|Southeastern Section–56th Annual Meeting (29–30 March 2007)|
|Paper No. 2-8|
|Presentation Time: 10:40 AM-11:00 AM|
MODELING HYDROLOGY AND FISH OCCURRENCE IN ISOLATED WETLANDS TO IDENTIFY WETLAND COMPLEXES FOR MANAGEMENT
SNODGRASS, Joel, Biological Sciences, Towson University, 8000 York Road, Towson, MD 21252, firstname.lastname@example.org and BRYAN, A. Lawrence Jr, Savannah River Ecology Laboratory, University of Georgia, Drawer E, Aiken, TN 29802|
It is widely recognized that depression wetlands are important habitats for a range of flora and fauna, and that their conservation will be essential in protecting biological diversity in the southeast. However, a wetland-by-wetland approach to conserving and managing depression wetlands is not likely to be an effective strategy because hydroperiods and biological communities vary greatly among wetlands and among years within wetlands. Because wetland associated species are often adapted to specific hydroperiods and sets of biological interactions, and may require adjacent uplands to complete their life cycles, a collection or landscape of wetlands encompassing natural variation in hydroperiod and biotic conditions will be required. Operationally, land managers currently have little guidance in identifying and prioritizing isolated wetland landscapes for conservation purposes. We used information on the occurrence of surface water and fishes in 91 wetlands on the Upper Coastal Plain of South Carolina to generate classification tree models of hydroperiod and fish occurrence based on wetland habitat conditions and landscape position. We then hierarchically clustered wetlands based on their geographic location and assessed diversity in predicted hydroperiod and fish presence/absence within clusters to identify the spatial extent of wetland landscapes that would provide protection of the range of hydroperiod and fish presence/absence conditions found in these systems. The size of wetland landscapes identified as encompassing diversity of hydrological and predatory conditions among wetlands often closely corresponded to the area of small stream watersheds, but not all small watersheds contained the complete range of variation. Our approach should provide land planners with guidance in selecting management units for isolated wetlands.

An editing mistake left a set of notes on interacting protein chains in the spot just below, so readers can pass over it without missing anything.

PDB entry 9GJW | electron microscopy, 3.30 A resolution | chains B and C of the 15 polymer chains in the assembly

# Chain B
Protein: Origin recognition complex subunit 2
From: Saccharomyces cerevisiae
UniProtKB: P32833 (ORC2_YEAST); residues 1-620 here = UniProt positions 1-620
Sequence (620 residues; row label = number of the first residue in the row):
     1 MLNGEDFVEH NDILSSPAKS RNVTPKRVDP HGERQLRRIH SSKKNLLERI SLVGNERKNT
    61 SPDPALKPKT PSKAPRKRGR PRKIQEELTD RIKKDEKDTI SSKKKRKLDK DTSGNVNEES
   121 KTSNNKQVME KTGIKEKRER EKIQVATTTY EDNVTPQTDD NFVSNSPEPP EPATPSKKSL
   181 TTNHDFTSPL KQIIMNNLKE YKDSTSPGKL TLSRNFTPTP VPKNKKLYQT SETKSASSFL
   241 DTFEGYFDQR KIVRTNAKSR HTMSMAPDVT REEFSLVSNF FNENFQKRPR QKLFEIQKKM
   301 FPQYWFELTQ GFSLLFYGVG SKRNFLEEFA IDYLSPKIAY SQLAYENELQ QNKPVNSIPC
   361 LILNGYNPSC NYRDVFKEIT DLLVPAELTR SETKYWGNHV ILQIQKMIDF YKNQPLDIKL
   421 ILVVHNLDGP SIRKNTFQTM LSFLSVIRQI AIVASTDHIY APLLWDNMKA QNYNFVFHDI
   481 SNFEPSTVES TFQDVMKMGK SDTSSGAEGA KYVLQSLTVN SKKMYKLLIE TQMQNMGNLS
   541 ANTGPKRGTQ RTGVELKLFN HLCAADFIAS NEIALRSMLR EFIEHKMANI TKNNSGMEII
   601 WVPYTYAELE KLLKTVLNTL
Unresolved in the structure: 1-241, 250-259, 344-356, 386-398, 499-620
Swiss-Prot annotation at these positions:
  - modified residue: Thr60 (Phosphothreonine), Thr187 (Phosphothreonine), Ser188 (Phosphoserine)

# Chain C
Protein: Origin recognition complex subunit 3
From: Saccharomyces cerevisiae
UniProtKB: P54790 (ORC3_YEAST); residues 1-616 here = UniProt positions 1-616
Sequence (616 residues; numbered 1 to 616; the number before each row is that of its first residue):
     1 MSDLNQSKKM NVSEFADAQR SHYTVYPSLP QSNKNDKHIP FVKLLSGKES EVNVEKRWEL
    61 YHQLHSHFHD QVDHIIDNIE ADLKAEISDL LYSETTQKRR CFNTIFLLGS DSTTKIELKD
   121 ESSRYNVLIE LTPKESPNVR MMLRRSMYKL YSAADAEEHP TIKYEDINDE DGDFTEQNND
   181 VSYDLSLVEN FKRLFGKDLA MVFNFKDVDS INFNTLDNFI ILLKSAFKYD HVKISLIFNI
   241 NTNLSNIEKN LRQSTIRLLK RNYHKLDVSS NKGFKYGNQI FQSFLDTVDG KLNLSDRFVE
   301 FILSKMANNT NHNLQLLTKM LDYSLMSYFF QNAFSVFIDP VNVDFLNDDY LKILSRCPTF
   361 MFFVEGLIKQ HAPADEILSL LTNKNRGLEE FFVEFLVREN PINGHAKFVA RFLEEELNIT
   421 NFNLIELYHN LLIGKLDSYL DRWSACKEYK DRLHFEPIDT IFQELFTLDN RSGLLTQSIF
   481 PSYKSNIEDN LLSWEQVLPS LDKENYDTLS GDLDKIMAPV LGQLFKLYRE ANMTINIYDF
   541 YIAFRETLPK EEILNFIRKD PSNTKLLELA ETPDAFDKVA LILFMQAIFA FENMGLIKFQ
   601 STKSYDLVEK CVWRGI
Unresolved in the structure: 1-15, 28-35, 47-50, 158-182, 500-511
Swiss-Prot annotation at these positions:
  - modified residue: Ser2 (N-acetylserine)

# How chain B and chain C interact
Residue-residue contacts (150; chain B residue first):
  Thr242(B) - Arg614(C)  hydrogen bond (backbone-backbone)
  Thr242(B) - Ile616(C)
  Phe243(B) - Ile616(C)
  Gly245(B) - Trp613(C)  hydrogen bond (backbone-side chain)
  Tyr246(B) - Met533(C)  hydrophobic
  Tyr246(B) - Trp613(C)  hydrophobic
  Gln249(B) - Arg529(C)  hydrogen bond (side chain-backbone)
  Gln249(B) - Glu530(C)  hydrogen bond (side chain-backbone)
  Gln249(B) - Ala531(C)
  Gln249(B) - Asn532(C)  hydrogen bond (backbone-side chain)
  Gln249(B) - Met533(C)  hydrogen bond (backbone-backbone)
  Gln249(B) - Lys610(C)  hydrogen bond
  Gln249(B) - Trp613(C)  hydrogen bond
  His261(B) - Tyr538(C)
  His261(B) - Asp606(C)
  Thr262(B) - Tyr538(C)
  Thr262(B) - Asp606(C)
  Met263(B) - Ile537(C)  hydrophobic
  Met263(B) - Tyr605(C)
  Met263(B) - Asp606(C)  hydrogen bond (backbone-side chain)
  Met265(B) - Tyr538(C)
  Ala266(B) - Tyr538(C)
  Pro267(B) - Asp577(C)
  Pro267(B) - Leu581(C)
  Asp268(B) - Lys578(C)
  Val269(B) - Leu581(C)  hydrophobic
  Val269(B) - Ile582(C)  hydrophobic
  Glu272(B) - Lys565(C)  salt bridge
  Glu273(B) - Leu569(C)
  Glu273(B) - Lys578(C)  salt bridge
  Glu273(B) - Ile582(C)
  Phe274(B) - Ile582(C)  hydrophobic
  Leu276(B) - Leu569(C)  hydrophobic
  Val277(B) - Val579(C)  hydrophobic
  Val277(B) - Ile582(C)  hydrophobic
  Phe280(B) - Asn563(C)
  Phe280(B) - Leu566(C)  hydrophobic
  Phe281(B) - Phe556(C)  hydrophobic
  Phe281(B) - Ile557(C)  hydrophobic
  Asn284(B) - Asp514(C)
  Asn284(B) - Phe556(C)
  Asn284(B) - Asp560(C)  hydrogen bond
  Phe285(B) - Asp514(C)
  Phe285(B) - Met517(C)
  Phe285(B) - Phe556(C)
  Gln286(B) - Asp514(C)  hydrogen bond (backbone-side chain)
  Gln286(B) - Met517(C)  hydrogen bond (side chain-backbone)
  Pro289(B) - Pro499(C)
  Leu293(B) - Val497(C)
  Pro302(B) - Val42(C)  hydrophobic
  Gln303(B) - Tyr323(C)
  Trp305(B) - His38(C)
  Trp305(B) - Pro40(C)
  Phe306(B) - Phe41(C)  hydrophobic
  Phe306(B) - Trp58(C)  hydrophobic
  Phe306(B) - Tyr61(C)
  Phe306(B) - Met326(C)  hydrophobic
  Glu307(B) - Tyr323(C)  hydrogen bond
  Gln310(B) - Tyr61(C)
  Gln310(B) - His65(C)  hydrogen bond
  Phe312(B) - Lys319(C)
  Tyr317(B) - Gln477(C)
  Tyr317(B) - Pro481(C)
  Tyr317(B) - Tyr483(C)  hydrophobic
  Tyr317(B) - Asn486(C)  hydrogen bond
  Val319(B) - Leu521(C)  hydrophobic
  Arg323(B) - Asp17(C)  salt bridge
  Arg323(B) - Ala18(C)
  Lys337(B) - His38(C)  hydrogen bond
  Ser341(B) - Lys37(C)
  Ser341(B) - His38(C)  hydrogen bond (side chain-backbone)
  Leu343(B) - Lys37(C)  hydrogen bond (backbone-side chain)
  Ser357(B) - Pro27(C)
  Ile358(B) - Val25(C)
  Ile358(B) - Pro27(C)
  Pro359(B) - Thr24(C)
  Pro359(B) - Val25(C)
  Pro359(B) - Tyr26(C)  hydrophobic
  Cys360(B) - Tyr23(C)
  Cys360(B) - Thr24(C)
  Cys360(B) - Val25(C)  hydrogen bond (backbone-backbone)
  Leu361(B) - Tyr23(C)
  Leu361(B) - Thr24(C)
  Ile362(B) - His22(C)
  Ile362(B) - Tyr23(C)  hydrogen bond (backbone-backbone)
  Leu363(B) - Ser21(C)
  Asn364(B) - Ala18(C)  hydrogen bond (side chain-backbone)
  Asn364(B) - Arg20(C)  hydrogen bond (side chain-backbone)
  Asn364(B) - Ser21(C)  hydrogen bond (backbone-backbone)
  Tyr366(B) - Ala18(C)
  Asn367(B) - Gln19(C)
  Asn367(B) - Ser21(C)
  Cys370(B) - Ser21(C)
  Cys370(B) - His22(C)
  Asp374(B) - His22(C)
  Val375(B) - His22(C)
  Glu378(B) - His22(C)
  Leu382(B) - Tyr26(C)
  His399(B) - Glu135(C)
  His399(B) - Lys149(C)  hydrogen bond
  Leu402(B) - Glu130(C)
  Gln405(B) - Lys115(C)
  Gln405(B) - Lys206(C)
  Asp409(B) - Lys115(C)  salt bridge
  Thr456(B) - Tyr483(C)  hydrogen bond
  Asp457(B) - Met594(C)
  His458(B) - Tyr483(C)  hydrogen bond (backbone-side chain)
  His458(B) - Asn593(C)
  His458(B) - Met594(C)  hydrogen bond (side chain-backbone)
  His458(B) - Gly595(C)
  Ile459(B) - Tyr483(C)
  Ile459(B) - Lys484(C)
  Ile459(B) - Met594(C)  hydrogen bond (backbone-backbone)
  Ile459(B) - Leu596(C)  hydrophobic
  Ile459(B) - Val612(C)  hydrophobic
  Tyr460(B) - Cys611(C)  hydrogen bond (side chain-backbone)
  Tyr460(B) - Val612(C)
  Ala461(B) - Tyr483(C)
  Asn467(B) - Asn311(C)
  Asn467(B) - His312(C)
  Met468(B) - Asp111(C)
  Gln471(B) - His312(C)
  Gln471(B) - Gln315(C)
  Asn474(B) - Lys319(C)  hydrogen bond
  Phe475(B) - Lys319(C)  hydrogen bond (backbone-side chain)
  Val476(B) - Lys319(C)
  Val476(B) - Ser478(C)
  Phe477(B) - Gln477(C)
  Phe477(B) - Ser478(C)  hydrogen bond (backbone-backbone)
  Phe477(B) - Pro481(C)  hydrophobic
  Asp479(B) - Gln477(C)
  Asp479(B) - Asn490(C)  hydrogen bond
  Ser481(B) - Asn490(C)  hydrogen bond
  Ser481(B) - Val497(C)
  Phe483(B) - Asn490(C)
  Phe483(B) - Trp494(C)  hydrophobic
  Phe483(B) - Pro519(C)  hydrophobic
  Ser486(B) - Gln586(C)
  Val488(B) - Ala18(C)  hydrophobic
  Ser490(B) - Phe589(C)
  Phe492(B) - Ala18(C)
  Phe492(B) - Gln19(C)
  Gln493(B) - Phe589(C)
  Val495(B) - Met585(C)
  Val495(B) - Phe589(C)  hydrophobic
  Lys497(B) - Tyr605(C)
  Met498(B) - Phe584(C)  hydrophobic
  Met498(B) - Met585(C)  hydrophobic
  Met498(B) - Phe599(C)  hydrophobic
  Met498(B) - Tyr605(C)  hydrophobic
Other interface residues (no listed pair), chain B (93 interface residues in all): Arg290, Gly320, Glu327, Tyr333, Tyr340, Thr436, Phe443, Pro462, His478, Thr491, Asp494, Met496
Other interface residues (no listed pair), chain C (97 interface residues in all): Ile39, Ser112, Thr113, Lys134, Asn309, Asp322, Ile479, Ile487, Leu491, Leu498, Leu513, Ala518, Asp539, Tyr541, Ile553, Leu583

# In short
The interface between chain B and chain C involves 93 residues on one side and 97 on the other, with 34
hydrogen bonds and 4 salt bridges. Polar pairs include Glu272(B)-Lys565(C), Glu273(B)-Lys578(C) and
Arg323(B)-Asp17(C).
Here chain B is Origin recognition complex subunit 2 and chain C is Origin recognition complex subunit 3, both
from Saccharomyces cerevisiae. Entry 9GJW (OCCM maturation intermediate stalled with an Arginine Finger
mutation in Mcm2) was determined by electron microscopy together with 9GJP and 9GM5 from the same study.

Southeastern Section–56th Annual Meeting (29–30 March 2007)
General Information for this Meeting
|Session No. 2|
Geology and Ecology of Carolina Bays
Hyatt Regency Savannah on the Historic Riverfront: Ballroom E
8:00 AM-12:00 PM, Thursday, 29 March 2007
Geological Society of America Abstracts with Programs, Vol. 39, No. 2, p. 6
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